The growing ubiquity of networked, “smart” devices affords new opportunities for recording spontaneous sonic moments. Moreover, the availability of an ever increasing variety of sophisticated sound production “apps” has generated new opportunities for in situ compositions. Mobile devices offer novel means for “audiosocial” interaction and sharing of the sounds around us. Besides being “ready to hand while on the move” (Thulin 2012), the convergence of different forms of media represented by contemporary mobile devices means that digital audio field recordings can now easily be tagged with other types of location-based data, such as GPS coordinates, photographs, as well as user-generated titles, notes and descriptions of recording conditions such as weather. Audio recordings become “locative media” (Lemos 2009) when made with mobile devices.
The digitization of media production technologies has brought with it a parallel reduction in the space and equipment necessary for sophisticated audio recording, editing, mixing, and dissemination. While many of these technologies are portable (i.e., laptops, mixers, digital recorders, etc.), they are not “mobile,” in that they are not carried with the user at all times, nor available in all circumstances. Along with these contemporary developments in mobile technologies, “mobility studies” as a field asks how we move through spaces, introducing a temporal dimension into the preoccupation with space and a call for more robust data sets for the development of simulations and analyses of movement (Sawchuk and Crow 2012; Patterson et al. 2010). Mobile media devices are also a prevalent theme for mobility studies in terms of how they connect or disconnect users from the environments in which they move (Beer 2010; Bull 2004; Lemos 2009; Farnsworth and Austrin 2010; De Souza e Silva and Firth 2010; Cresswell 2006; Goggin 2008; Sheller and Urry 2007; Urry 2007).
The AudioMobile project was designed to contribute to dialogues around emergent practices of mobile music-making and cellphone audio performance (Christiane 2003; Essl et al. 2006; Essl and Rohs 2009; Gaye et al. 2003; Gopinath 2013; Weinberg 2005) as well as locative media (Bleeker and Knowlton 2006; Galloway and Ward 2006; Hemment 2004 and 2006; Lemos 2011; Pope 2005; Tarka 2005; Wershler 2008) and critical cartography (Crampton and Krygier 2006; Fusco 2004; Sotelo-Castro 2009). Methodologically, the project follows a “research-creation” approach, which is a Canadian neologism for work that integrates “a creative process, experimental aesthetic component, or artistic work as an integral part of the study” (Chapman and Sawchuk 2012: 6).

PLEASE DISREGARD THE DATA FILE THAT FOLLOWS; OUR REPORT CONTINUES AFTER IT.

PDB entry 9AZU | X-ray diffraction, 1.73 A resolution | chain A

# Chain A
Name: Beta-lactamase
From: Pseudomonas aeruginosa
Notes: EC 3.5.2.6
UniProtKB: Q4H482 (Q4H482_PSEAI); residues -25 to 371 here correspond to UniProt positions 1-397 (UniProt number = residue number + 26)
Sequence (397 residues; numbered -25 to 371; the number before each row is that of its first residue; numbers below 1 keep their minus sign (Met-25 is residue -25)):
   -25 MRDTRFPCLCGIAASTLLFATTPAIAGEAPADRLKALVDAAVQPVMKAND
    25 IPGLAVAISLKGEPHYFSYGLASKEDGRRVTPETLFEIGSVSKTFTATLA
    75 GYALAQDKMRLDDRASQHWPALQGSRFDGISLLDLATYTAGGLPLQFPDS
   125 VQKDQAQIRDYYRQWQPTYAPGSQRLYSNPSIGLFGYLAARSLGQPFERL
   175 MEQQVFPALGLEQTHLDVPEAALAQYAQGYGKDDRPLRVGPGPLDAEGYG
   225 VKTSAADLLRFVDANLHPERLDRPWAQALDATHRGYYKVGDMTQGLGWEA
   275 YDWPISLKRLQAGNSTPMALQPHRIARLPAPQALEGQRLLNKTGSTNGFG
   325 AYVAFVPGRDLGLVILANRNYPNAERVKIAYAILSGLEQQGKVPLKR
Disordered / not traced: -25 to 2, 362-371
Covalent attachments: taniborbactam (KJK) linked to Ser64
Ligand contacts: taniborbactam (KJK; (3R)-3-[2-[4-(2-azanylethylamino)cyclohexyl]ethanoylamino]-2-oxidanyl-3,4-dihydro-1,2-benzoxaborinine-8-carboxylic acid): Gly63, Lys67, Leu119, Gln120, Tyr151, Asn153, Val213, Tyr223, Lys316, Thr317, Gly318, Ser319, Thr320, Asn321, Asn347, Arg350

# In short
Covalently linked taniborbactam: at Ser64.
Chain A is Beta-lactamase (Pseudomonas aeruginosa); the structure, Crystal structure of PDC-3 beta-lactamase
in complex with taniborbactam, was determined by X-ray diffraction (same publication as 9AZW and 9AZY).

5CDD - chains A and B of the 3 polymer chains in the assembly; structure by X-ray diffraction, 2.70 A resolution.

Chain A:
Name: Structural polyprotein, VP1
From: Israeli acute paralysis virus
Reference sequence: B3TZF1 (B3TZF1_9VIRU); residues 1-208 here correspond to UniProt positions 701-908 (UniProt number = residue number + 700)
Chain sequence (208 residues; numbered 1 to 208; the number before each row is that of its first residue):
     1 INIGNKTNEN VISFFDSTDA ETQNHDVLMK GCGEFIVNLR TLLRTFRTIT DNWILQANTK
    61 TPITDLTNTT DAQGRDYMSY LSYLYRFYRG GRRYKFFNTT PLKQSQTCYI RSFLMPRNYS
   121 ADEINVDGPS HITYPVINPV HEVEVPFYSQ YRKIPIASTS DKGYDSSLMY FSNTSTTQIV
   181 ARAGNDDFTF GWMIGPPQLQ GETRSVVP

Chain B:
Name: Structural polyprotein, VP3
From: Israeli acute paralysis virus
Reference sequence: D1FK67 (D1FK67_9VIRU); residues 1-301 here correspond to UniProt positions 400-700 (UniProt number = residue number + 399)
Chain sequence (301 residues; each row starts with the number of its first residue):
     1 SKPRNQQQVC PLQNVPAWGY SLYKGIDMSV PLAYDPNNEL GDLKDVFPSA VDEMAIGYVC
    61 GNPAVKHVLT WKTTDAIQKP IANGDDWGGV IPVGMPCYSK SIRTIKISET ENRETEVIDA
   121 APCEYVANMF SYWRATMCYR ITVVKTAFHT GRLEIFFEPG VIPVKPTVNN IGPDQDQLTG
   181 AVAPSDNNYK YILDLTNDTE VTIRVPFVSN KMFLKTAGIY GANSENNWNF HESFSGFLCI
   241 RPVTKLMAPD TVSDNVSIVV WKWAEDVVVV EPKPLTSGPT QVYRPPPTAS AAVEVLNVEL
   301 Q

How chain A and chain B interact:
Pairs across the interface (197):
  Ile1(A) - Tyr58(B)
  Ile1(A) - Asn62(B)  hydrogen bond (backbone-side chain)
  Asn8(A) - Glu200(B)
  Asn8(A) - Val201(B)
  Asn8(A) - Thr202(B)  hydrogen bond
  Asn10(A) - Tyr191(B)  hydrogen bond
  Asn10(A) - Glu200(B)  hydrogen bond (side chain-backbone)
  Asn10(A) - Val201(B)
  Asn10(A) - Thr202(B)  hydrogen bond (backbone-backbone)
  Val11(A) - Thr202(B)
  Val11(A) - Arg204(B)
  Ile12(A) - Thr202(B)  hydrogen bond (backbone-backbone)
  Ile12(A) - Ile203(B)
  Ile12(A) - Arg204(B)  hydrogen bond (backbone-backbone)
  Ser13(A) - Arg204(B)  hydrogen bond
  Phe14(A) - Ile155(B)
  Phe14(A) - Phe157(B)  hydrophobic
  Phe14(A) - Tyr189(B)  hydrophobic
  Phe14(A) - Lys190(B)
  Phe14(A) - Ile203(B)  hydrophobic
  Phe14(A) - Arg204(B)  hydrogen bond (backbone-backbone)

The AudioMobile project also draws inspiration from ongoing work at the Centre for research on sonic space & urban environment (CRESSON) in Grenoble, France (see Augoyard 2007; Augoyard and Torgue 2006 and Thibaud (2013). In addition, Andra McCartney’s “Soundwalking Interactions” project, focused on re-examining the ethical parameters of soundscape studies (McCartney 2010 and 2013), the “100 Finnish Soundscapes” project, led by Helmi Järviluoma (2006 and 2013) and Brandon Labelle’s (2010) account of acoustic territories as forms of movement all provide important touchstones. In terms of studies of electronic and sample-based music, while much has been written about hip hop and mobility in terms of class and also transportation (especially subway and graffiti culture—see Castleman 1984; Mailer and Naar 2009), and also the historical significance of the mobile “sound system” and boom box (Miller 2004; Hebdige 1994), the role of mobile devices has received little serious attention. Although the cell phone as a form of conspicuous consumption is often referenced in terms of its symbolic value within hip hop and other forms of contemporary electronic music, no studies exist (to my knowledge) on new directions that arise for these genres through the integration of mobile devices as new audio production platforms. The approach outlined in this essay is also relevant to studies of sampling in contemporary music, but in the novel sense of “sampling” the soundscape, or audio environment, as opposed to copyrighted audio material (see Rose 1994; Schloss 2004; Serazio 2008).